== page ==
OSR stem sclerotia pinpoint pathogen risk
Inspection of this season’s oilseed rape crops for signs of sclerotinia attack could give a valuable insight into risks of infection pressure next year. The presence of sclerotia in stems at harvest would indicate an ongoing return of pathogen to the soil.
Monitoring oilseed rape crops in development trials of a new Syngenta sclerotinia fungicide, Syngenta Technical Manager, Georgina Wood (above), highlighted infection can be seen with the early die back of stems (below), which appear bleached white, when uninfected ripening stems look more brownish in colour.
“Early die-back can occur for a number of reasons, including verticillium wilt or phoma,” she pointed out.
“However, if you split open the stem with a knife, sclerotinia can be easily differentiated by the black sclerotia – which look a bit like mouse droppings.”
Where stems are still green, sclerotinia infection can appear as a white mycelial fuzz (below, right), particularly around leaf axial joints where infection typically initiates.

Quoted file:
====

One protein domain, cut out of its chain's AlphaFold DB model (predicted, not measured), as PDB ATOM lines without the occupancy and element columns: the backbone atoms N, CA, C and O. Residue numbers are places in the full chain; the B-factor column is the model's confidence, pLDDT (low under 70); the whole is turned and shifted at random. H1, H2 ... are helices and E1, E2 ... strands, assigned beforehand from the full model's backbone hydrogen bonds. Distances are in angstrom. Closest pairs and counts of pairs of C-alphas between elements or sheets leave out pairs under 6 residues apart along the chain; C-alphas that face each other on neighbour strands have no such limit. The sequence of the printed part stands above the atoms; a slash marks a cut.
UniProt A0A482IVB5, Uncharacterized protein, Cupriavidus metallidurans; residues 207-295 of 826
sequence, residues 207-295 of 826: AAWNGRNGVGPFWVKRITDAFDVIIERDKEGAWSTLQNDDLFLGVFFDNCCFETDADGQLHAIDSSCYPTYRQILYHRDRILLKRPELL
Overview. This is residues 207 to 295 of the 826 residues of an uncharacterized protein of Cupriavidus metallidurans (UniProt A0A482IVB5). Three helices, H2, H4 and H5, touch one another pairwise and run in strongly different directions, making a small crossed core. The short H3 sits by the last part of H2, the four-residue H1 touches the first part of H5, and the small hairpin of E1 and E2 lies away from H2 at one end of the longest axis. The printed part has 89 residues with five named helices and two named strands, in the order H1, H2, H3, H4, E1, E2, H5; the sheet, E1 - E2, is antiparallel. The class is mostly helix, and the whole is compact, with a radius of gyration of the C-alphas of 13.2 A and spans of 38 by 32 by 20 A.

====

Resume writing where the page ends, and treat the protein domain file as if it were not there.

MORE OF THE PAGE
“This spring conditions were particularly dry and cool soil temperatures at the onset of flowering, which suggested infection was likely to be relatively low,” recalled Georgina.
“However, that also meant that the flowering period was extended for a protracted period, during which time there were some heavy rains and higher temperatures to trigger sclerotia germination in the soil.”
That typically coincided with petal fall, which is the highest risk timing for sclerotinia infection (above, left), she warned.
“Sclerotinia is inherently a relatively weak pathogen, but if spores land on petals before they fall and decompose, it provides a food source for disease to develop. Where those infected petals stick on wet oilseed rape leaves or wedged into leaf axials, the disease can grow and get into the plant, to complete its life cycle.”
The development of sclerotia in the stem and resulting early die back can lead to large yield losses in high infection seasons, as well as perpetuating potential issues each year.
Georgina Wood advocated growers can map in incidence of sclerotinia identified in the field using the new Syngenta Protector digital agronomy tool. That will help to build a picture of potential issues and risks year on year, to enable more proactive future agronomy decisions.